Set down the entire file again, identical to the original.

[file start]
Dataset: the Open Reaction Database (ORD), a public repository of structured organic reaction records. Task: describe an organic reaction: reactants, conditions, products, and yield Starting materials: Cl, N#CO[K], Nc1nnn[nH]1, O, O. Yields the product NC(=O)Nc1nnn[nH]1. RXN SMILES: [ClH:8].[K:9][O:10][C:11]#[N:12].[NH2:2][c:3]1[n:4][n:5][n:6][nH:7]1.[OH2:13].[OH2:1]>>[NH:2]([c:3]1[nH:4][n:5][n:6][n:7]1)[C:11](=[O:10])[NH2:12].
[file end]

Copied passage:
Dataset: the Open Reaction Database (ORD), a public repository of structured organic reaction records. Task: describe an organic reaction: reactants, conditions, products, and yield Starting materials: Cl, N#CO[K], Nc1nnn[nH]1, O, O. Yields the product NC(=O)Nc1nnn[nH]1. RXN SMILES: [ClH:8].[K:9][O:10][C:11]#[N:12].[NH2:2][c:3]1[n:4][n:5][n:6][nH:7]1.[OH2:13].[OH2:1]>>[NH:2]([c:3]1[nH:4][n:5][n:6][n:7]1)[C:11](=[O:10])[NH2:12].